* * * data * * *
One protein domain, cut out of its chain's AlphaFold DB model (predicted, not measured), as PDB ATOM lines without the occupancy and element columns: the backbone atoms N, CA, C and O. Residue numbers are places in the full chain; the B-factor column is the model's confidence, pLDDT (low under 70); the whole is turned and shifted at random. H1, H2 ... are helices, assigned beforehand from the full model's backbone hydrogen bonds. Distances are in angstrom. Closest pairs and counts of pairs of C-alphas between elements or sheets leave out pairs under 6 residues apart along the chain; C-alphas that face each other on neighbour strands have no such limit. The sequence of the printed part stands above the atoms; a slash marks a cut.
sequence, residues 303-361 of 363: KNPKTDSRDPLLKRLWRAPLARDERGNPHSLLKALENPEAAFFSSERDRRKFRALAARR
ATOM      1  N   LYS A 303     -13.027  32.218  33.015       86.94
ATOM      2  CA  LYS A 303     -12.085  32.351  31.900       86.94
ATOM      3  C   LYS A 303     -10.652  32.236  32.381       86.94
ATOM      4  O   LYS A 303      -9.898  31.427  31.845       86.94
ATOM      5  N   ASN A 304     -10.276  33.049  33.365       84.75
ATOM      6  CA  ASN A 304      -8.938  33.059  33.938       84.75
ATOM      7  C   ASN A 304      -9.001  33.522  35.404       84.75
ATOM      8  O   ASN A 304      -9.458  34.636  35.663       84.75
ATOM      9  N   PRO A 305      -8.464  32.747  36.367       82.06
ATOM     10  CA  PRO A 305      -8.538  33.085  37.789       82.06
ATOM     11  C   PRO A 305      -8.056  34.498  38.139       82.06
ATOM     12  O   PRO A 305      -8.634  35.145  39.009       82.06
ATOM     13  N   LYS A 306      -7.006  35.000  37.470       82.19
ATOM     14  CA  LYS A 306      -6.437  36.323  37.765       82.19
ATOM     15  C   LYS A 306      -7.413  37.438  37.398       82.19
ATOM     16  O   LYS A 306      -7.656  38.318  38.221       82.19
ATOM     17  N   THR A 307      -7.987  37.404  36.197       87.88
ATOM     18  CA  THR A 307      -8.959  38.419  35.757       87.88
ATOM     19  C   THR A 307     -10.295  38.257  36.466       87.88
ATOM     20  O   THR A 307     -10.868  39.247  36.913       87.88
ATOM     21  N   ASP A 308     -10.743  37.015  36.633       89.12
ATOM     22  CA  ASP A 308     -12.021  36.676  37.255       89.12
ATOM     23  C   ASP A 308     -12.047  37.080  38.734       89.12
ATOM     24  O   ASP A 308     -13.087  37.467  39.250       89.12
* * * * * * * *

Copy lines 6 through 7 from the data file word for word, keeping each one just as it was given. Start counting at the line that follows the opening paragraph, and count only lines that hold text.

ATOM      5  N   ASN A 304     -10.276  33.049  33.365       84.75
ATOM      6  CA  ASN A 304      -8.938  33.059  33.938       84.75